The response was less than thrilling. Some who were supposed to attend didn't show up, leaving far too many empty seats. Her presentation was interrupted several times by people wandering through the room. The body language from the ones in the seats was dismissive at best and disrespectful if really analyzed. The amount of attention paid was minimal. Every effort she made to engage them in what she was doing was ignored. Her presentation was important and relevant and they blew her off. I was embarrassed and appalled.
Lesson learned? Don't bother trying to help people- they do not appreciate it and are quite willing to let you know that. I won't make that mistake again.
Monday, May 18, 2009
Well, I've got to start putting grades into the computer rather than "playing". More later.
Sunday, May 17, 2009
This is Raul Ibanez- a new Phillie and now one of my favorite Phillies. Lots of people groaned and grumbled when Pat Burrell left after last season and the Phillies brought in Ibanez to replace him, but with the way Ibanez has been playing lately, the whiners have mostly gone silent now. And, after the sweep this weekend, the whiners will have to wait to find anything else to complain about- at least for a day or two.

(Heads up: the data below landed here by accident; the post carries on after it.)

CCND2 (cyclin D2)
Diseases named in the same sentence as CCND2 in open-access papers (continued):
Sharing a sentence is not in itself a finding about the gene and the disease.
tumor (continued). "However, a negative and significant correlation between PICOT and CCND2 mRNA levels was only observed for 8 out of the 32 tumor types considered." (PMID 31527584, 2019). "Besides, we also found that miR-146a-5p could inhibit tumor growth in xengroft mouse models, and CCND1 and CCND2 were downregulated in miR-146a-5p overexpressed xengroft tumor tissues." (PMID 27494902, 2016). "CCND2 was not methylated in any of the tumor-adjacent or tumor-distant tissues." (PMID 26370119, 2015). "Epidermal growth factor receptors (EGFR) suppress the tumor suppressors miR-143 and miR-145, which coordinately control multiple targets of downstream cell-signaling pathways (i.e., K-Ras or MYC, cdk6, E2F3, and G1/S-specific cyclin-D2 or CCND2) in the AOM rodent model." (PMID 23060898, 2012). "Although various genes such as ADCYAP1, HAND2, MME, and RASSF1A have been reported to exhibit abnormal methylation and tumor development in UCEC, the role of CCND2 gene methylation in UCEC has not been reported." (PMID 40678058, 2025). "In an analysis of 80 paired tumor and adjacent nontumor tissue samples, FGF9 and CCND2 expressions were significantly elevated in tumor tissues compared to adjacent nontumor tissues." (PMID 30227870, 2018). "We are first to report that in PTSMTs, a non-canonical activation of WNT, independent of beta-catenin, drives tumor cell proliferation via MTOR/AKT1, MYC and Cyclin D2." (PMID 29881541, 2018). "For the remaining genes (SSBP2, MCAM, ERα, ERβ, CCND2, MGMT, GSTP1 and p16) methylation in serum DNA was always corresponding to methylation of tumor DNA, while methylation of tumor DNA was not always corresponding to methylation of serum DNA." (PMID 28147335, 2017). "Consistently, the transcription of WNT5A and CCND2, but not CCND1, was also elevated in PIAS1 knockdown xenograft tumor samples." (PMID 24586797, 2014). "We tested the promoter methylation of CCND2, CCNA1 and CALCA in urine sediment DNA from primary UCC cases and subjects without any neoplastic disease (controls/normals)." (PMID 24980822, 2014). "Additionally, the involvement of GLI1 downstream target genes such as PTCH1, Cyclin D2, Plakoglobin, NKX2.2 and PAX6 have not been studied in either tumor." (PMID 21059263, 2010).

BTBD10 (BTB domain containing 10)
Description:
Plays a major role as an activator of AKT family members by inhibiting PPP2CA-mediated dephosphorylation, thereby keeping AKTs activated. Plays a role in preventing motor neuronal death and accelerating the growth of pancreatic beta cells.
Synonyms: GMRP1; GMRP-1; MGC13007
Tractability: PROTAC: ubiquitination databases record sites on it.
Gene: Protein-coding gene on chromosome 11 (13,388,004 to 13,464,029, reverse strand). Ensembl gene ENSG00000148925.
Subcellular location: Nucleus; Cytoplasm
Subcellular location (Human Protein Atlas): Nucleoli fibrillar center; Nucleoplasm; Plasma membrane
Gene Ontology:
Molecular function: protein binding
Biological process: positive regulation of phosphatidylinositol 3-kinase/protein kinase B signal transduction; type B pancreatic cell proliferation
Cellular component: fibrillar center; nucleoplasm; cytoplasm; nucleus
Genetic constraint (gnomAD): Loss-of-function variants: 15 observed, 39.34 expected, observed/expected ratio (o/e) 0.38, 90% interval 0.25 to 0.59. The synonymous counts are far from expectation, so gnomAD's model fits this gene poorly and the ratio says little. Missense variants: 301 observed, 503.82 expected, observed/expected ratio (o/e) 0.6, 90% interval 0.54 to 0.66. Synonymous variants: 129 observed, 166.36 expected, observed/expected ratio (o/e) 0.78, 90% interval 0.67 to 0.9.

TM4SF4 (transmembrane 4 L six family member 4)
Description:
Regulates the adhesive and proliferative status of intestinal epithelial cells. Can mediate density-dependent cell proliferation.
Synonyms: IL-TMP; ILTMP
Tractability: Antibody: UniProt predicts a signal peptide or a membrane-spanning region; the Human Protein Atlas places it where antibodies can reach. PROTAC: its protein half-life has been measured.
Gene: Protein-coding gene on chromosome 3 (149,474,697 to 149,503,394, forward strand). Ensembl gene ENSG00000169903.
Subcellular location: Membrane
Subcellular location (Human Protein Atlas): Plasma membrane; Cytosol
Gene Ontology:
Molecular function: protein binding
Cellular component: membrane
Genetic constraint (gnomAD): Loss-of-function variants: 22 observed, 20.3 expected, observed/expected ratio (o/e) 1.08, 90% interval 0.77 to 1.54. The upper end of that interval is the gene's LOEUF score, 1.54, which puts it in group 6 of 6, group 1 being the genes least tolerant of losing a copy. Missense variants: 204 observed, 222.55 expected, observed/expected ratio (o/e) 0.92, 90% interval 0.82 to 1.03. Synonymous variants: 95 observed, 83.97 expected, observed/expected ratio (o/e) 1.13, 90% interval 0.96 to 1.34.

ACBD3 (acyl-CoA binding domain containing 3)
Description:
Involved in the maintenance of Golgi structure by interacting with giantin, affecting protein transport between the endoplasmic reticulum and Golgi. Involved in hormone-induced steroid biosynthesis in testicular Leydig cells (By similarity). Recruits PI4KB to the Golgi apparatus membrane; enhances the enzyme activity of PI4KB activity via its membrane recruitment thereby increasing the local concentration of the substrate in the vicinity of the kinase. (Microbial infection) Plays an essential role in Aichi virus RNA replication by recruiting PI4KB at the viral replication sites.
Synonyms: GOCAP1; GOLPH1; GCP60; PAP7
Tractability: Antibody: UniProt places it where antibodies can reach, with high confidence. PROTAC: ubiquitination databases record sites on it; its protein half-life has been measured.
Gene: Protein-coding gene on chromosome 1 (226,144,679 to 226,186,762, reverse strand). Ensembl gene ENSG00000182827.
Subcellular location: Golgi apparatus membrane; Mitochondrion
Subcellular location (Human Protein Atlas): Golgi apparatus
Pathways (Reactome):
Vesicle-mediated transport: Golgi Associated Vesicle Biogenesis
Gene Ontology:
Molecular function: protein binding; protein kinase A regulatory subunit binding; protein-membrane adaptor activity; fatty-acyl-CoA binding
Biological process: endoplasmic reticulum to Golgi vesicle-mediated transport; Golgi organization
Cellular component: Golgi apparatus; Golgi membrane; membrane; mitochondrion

It's Sunday evening- my frequent time to post. All the usual is in action- lots of laundry in process, still have to iron something to wear to school tomorrow, charge the cell phone, etc. Dinner is in the crockpot and a bunch of TV shows I missed this week are waiting on the DVR.
I think I'm finished fiddling with the blog for a little while, at least. I finally managed to get it set up to use one of the MANY blog backgrounds from CUTEST BLOG ON THE BLOCK and chose this one (called Patriotic) as Memorial Day approaches. They have some fantastic backgrounds but for me I like this clean, simple style.
Which reminds me! Have any of the stampers out there been following the growth of the Clean and Simple style at SCS? There is now a weekly CAS challenge and a weekly CAS favorites thread. There is also a keyword, CAS, that you can use to search the galleries for Clean and Simple cards.
Most of my cards miss the definition of CAS because I like big images that require a lot of coloring and CAS usually means simple images and lots of "white space", but I like the approach a lot and, for me, my cards are also clean and simple. I am really looking forward to a) making more progress in organizing the "craft room" and b) having the time come summer to do more cardmaking.